5. Try some grounding tools
    You can help yourself get through a feeling of being overwhelmed by focusing on a mindfulness or breathing exercise. Paced breathing is a basic yet powerful technique to manage stress and overwhelm.
  6. Distract yourself
    You can try listen to music; paint or draw; play sports; write in a journal; write a poem or rap; sleep; talk to friends; spend time with family; go outside; have a bath; play video games; make comfort food; workout; read a book; look up inspiring quotes; find funny memes; watch YouTube meditations; be around a pet, or doing something else you enjoy to refocus your emotions, energy and attention. You can use an app such as Calm Harm to help come up with simple ways to distract yourself.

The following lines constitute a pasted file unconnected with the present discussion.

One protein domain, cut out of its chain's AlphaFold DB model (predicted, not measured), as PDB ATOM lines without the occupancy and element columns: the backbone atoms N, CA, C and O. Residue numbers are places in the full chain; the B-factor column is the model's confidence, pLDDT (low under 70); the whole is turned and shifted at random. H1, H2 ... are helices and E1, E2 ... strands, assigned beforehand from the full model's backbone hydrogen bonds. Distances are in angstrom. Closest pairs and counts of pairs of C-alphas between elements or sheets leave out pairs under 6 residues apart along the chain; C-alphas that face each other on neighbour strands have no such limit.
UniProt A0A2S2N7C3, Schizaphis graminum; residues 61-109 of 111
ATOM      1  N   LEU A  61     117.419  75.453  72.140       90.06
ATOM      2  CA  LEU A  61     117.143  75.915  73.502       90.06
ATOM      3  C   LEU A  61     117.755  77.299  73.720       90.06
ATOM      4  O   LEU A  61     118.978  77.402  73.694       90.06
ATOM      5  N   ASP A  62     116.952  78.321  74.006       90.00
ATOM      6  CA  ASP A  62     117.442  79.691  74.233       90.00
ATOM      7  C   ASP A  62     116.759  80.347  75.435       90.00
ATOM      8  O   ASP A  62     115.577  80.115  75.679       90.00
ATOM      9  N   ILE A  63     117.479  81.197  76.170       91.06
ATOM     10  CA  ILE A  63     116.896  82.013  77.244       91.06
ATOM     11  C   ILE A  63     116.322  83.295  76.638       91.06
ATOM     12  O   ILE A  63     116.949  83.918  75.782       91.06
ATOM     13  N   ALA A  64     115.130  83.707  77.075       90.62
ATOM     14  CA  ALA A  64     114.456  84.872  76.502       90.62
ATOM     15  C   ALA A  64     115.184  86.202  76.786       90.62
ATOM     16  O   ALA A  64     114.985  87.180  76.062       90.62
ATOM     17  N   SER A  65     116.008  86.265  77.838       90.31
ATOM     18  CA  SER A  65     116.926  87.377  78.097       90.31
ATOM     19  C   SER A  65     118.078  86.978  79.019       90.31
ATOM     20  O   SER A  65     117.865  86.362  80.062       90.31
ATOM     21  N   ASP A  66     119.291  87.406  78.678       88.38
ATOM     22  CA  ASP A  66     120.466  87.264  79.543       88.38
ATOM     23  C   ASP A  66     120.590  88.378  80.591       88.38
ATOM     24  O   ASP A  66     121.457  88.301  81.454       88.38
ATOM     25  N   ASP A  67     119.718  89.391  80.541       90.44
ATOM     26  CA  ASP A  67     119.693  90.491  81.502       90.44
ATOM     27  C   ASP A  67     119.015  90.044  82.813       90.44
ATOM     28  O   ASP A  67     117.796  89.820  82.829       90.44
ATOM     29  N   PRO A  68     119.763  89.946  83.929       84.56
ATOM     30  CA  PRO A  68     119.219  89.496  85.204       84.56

7. Reflect on the things that give you a reason to live
    Try making a list of things you’re living for. What brings you joy? Who are the people/ places/ creatures that you care about? What are your interests, hobbies and or passions?
  8. Have a safety plan
    If you have a safety plan for coping with thoughts of suicide, you can refer to it for more coping strategies and supportive resources that often work for you. If you don’t have a safety plan, you can create one by using an app such as Hope by CAMH | CAMH. It can be helpful to develop a safety plan with a supportive person that you trust.
  9. Avoid making big decisions
    When stress is high, give yourself a break from trying to solve your problems for the next 24 hours or until your stress level comes down a bit.
  10. Remind yourself – people DO get through this
    Even people who feel as badly as you are feeling now manage to survive these feelings. You can watch videos of caring messages from others who have survived suicidal thoughts, intense emotions, and problems that felt unsolvable. This video from the We Matter Campaign (dedicated to Indigenous youth support, hope and life promotion) speaks to how to hold onto hope even through the toughest of times: What is Hope?

How to talk to someone about your suicidal thoughts